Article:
Just as our cars, houses, and appliances need regular maintenance, the soul of a Christian also must be maintained. Prayer, Bible study, and Christian fellowship certainly help, but a face to face "reasoning" with God is an absolute necessity in order to maintain a sound, spiritual life. To be in the presence of God is the source of spiritual strength and renewal. Without it our lives are merely a hum-drum existence.

Jesus offered spiritual maintenance to all who are "weary and heavy laden." Here, Jesus compares us to a cart which has been overloaded, and about to break down. Many Christians are struggling under an overload of cares, duties, and worries, of everyday life. Others are stressed out by cramming too many activities in a twenty-four hour day. Jesus told His disciples to "Come apart and rest for a while." They had just buried the body of John the Baptist. Their sorrow was overwhelming. They needed a change of pace, but Jesus did not tell them to sit under a shade tree. Instead He took them into the desert to witness one of His great miracles; the feeding of the five thousand.

Jesus put His disciples to work distributing the loaves and fish, and gathering the remaining leftovers. After that, Jesus sent them across the sea while He went to pray. In the middle of the sea, they encountered a great storm which nearly killed them. What kind of "rest" is that? Ah, but Jesus was watching them from the shore, and after a while He walked out to them and "stilled the storm." Again, this does not resemble the rest we envision. The Disciples were kept busy struggling for their lives, but through it all, they learned to trust in Jesus. Obedience to Jesus Christ always brings rest to the over-burdened, stressed out, burned out Christian. It is when we attempt to satisfy our own agenda, along with the agenda which God requires, that we encounter overload. Always put God first in your life.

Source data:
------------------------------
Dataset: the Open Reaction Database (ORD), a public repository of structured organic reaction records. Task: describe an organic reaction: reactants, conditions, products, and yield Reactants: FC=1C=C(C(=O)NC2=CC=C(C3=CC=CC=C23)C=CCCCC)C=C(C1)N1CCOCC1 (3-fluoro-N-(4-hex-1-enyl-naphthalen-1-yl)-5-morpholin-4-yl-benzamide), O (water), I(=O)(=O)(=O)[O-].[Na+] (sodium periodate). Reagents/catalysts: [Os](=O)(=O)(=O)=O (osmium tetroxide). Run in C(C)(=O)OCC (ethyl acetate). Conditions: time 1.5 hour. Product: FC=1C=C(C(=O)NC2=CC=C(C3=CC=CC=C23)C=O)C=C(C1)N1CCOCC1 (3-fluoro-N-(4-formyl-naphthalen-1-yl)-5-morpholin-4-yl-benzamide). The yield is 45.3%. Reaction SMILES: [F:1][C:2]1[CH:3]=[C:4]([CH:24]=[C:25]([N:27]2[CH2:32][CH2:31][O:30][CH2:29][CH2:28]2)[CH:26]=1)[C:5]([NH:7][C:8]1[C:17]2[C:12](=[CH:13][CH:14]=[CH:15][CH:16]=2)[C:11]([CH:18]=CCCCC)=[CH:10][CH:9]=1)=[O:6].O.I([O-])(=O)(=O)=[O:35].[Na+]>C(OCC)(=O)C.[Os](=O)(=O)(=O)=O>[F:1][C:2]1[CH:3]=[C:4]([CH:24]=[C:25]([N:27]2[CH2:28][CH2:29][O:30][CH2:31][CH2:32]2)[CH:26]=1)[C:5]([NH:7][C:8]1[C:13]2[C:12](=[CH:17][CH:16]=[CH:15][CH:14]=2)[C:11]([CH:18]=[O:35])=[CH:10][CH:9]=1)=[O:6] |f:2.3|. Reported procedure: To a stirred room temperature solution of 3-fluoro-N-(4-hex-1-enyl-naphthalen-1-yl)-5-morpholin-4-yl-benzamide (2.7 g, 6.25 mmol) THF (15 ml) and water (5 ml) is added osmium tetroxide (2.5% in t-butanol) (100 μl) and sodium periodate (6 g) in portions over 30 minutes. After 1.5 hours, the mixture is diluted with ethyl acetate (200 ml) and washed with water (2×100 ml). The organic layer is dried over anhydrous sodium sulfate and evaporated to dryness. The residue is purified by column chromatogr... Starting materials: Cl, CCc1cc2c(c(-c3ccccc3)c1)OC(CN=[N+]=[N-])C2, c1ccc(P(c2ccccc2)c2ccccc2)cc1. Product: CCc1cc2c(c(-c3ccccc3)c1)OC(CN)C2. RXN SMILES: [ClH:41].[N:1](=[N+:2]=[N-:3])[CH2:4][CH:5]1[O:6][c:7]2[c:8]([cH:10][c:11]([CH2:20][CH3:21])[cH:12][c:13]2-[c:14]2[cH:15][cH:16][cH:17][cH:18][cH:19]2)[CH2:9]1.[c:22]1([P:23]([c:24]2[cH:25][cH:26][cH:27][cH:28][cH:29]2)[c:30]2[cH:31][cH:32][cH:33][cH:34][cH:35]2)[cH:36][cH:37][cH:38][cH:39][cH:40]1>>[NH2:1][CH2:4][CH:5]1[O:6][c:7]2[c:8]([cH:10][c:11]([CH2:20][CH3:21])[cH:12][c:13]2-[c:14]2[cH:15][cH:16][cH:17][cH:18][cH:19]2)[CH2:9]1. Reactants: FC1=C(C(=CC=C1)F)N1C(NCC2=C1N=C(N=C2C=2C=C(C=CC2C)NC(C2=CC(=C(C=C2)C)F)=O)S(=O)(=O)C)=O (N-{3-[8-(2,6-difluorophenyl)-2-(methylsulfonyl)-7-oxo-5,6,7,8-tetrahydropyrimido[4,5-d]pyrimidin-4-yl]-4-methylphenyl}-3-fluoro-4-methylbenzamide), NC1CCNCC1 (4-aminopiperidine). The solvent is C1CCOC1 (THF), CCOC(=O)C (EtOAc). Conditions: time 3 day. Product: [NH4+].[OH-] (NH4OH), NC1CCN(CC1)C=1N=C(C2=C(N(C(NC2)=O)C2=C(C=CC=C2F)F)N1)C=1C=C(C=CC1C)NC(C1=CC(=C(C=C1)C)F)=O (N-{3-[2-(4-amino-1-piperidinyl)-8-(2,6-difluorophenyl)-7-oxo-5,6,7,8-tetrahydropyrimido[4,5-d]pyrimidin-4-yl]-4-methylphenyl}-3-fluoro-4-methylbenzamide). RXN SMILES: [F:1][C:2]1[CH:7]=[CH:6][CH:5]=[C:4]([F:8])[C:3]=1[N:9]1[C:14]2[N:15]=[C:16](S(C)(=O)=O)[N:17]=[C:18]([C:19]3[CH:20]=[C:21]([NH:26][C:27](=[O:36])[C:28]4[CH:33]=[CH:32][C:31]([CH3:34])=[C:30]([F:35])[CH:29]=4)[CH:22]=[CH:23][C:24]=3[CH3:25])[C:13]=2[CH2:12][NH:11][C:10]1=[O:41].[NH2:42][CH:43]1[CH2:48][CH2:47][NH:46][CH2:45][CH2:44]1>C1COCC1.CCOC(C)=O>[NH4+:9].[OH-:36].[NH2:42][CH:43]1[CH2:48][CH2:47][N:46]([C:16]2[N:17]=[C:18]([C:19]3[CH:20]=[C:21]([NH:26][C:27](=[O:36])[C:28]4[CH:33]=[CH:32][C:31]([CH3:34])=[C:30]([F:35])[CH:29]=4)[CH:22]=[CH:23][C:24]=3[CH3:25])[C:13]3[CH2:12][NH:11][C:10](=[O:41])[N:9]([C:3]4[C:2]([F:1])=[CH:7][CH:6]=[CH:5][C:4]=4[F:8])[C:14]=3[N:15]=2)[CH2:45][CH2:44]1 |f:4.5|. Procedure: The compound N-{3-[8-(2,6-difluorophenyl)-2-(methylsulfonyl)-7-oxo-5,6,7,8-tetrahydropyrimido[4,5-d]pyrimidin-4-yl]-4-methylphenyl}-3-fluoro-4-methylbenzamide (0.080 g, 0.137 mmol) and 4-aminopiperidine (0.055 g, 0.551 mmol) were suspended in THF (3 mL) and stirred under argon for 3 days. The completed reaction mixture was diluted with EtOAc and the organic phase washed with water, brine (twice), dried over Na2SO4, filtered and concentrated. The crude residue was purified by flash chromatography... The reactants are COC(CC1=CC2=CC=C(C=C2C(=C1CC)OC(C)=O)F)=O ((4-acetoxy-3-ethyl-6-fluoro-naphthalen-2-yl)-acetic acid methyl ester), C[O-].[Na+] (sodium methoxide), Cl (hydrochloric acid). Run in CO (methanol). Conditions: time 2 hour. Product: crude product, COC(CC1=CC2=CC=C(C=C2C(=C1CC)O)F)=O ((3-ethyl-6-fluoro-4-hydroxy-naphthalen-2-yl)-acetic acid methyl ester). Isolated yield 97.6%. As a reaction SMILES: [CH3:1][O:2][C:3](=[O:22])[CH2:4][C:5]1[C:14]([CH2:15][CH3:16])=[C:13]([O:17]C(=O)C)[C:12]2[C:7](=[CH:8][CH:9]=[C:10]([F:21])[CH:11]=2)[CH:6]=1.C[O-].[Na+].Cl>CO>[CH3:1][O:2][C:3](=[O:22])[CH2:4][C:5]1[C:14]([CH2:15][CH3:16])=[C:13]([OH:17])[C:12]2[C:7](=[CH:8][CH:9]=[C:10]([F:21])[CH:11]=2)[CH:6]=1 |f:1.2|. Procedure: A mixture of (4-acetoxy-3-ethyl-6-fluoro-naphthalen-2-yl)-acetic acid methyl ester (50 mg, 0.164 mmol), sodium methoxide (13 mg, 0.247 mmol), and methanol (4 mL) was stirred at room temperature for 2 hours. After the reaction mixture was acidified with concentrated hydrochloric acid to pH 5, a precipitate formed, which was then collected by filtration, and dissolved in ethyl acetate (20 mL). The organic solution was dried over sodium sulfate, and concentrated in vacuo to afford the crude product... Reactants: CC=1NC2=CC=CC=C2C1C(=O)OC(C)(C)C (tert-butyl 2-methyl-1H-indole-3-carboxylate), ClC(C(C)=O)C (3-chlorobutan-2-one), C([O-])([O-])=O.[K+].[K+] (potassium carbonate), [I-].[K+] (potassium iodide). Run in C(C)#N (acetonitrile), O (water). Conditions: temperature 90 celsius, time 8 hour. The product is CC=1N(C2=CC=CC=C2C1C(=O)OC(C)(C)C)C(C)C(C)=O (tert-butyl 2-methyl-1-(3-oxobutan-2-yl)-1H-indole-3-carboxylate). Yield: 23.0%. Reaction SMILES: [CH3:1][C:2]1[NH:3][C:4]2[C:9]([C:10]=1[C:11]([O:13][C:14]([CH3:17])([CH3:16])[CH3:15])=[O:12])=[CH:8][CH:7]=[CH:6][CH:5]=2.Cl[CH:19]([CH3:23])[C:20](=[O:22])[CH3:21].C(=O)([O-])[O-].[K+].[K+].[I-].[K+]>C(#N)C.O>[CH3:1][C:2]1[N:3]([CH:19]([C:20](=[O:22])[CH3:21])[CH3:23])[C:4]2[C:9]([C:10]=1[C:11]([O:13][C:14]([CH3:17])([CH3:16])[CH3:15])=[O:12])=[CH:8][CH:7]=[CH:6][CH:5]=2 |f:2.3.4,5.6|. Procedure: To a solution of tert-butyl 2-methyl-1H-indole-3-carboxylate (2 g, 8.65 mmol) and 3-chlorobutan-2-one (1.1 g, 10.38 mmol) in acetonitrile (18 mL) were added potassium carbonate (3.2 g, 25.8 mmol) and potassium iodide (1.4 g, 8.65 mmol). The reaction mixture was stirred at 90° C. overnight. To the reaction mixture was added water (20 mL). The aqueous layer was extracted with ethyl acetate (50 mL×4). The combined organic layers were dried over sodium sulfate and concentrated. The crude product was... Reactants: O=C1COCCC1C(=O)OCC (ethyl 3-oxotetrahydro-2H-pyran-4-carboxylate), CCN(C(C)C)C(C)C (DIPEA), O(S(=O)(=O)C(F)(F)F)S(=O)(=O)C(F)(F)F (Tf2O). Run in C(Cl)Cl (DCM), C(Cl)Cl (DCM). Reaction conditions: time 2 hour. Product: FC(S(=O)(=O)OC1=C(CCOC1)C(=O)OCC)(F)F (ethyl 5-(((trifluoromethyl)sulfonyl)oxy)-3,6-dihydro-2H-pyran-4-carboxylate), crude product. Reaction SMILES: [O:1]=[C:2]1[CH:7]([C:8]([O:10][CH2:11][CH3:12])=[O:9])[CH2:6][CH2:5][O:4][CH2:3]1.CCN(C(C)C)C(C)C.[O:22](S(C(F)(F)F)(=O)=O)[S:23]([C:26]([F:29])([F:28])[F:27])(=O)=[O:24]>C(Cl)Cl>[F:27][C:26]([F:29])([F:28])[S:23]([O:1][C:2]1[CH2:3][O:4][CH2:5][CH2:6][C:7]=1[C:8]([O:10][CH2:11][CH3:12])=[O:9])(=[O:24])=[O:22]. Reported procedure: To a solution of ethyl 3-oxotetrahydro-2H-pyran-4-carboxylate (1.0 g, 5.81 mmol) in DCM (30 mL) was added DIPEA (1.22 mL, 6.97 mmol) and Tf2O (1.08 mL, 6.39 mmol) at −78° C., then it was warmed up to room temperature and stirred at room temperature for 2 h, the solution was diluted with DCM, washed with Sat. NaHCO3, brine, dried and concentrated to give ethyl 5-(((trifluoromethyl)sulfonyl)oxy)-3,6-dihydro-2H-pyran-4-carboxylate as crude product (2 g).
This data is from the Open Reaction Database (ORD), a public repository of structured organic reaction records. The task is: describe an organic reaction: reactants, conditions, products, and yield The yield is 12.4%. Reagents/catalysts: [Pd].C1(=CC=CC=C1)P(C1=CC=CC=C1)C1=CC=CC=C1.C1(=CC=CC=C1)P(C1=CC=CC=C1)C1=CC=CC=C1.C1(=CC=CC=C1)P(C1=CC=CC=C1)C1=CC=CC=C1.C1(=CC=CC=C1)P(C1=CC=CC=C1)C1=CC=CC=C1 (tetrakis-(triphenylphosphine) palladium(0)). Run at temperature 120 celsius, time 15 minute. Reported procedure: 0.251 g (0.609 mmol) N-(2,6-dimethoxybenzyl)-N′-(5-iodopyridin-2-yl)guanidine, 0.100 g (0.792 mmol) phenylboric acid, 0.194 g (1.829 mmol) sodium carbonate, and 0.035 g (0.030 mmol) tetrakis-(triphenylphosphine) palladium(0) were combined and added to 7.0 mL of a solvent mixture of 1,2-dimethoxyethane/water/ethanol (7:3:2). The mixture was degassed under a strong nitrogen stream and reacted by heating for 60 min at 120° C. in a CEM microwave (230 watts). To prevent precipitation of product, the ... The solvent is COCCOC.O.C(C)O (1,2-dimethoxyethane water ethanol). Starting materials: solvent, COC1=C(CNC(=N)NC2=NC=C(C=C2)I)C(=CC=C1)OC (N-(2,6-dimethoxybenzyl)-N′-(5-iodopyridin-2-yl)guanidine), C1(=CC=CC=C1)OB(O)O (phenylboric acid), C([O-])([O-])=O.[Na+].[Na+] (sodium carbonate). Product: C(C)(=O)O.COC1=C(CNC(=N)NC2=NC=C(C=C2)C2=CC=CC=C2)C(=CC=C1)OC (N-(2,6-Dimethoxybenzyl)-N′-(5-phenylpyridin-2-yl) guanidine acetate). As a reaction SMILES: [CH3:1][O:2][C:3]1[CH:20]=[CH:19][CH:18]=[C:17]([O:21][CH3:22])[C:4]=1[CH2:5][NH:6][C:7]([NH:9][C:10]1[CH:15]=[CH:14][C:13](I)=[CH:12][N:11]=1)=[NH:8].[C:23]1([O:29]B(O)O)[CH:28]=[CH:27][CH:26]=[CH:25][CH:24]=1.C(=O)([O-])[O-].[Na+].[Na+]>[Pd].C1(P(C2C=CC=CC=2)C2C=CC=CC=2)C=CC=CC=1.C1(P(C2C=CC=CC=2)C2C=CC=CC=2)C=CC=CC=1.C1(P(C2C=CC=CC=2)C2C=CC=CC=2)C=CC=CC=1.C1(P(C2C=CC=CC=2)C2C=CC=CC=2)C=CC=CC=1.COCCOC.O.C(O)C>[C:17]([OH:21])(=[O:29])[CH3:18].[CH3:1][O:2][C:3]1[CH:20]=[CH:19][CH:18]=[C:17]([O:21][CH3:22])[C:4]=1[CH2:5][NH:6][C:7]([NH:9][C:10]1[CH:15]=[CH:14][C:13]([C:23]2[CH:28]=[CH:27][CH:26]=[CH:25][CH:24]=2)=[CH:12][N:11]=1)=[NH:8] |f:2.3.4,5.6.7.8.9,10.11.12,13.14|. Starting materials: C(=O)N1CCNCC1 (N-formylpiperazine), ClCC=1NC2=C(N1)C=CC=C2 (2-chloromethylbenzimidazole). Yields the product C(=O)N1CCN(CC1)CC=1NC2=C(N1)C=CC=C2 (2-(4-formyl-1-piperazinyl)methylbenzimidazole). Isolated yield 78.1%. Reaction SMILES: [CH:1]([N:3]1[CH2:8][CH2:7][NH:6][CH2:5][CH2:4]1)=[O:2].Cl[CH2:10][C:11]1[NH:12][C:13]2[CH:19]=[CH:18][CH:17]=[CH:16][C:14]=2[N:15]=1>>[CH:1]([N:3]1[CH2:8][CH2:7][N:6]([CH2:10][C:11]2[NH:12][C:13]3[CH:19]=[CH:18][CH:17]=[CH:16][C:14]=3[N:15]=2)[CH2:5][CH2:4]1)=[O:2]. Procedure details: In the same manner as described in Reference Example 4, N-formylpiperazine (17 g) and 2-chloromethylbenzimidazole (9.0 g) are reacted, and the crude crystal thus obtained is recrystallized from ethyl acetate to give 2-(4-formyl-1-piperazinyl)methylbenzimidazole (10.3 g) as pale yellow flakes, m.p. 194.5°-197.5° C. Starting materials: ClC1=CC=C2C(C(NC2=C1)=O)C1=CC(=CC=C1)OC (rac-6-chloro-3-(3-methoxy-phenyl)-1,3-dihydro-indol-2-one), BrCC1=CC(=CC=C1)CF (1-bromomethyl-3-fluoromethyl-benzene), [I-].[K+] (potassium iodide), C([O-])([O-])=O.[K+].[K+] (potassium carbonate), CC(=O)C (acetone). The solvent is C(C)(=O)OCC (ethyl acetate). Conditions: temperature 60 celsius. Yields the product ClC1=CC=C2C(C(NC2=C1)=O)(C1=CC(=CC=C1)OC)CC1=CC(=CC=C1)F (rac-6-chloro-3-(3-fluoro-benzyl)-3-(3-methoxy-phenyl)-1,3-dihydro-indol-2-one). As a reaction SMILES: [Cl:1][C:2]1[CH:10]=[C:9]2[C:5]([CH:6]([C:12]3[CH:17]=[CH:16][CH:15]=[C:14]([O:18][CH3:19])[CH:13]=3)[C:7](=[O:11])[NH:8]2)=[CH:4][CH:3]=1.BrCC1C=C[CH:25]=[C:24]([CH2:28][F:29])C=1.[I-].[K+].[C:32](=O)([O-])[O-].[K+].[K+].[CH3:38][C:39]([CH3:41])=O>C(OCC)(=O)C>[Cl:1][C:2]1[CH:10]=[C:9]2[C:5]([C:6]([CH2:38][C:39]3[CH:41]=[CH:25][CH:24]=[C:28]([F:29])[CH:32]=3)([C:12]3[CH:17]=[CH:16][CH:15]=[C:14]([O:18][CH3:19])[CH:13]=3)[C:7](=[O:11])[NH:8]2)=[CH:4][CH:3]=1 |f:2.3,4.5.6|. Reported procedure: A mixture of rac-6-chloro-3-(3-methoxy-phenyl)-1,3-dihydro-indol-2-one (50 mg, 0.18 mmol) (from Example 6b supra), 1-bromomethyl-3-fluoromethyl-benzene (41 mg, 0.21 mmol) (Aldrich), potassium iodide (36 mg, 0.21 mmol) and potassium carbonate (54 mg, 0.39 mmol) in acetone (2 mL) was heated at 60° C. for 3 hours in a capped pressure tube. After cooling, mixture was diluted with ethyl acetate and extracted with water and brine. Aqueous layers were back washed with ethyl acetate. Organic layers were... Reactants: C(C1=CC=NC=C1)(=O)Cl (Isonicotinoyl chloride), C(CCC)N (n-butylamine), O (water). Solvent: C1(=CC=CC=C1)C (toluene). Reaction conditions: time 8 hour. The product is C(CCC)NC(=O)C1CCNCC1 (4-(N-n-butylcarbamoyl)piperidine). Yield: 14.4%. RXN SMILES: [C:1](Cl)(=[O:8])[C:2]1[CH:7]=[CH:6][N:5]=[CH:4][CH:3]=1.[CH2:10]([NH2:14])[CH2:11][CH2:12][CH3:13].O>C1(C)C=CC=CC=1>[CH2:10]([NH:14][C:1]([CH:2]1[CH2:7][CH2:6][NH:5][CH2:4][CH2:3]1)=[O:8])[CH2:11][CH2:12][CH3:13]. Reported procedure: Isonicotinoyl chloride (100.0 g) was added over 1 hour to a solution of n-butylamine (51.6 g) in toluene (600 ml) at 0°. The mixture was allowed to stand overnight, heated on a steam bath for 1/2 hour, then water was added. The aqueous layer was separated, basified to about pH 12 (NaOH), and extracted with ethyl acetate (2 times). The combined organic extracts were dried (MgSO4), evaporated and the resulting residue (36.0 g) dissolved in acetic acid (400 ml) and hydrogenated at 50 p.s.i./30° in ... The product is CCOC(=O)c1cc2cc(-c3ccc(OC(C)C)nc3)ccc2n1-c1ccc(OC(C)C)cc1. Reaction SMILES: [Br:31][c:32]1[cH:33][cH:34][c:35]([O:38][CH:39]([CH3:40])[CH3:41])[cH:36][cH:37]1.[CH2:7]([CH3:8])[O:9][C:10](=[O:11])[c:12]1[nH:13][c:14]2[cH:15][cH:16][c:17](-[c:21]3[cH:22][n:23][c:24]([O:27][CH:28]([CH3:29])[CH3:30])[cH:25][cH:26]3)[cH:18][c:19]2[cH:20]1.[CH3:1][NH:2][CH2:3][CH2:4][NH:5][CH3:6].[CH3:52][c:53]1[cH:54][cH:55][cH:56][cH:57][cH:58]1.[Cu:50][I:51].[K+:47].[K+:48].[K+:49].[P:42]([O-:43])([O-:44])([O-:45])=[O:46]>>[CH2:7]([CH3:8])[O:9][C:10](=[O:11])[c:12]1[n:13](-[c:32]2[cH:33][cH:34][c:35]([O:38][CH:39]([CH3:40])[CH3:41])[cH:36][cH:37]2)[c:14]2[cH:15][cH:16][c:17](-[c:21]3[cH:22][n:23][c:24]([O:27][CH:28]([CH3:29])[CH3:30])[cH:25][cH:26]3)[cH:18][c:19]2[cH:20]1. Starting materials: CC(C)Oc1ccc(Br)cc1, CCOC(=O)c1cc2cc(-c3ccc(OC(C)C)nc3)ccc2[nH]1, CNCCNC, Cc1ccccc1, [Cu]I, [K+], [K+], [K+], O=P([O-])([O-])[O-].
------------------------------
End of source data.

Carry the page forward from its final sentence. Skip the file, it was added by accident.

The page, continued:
V. It Is a Time When God Permits Us to Plead Our Case or Need
Even though God knows our needs before we ask, He wants us to ask anyway. There is good reason for that. "Ask that your joy may be full." We are to bring our petitions to Him. Insteadof complaining about how tough life is, we should be rejoicing in what God has already done for us.

When we are willing to reason with God, He offers to justify after convicting us of sin. When Isaiah "saw" the Lord, He cried out, "Woe is me! for I am undone; because I am a man of unclean lips, and I dwell in the midst of a people of unclean lips; for mine eyes have seen the King, the Lord of hosts" (Isa. 6:5). In verse seven, Isaiah's iniquity is taken away, and his sin purged. He then received his appointment to present God's word to the people of Israel.

We also need constant Spiritual Maintenance which is available through the grace of God, as we reason together. When our soul is in need of repair, when spiritual break-downs occur, take time to "reason" with God. He has all the answers.

Donald W. Raub is pastor of East Rockhill Chapel in Quakertown, Pennsylvania.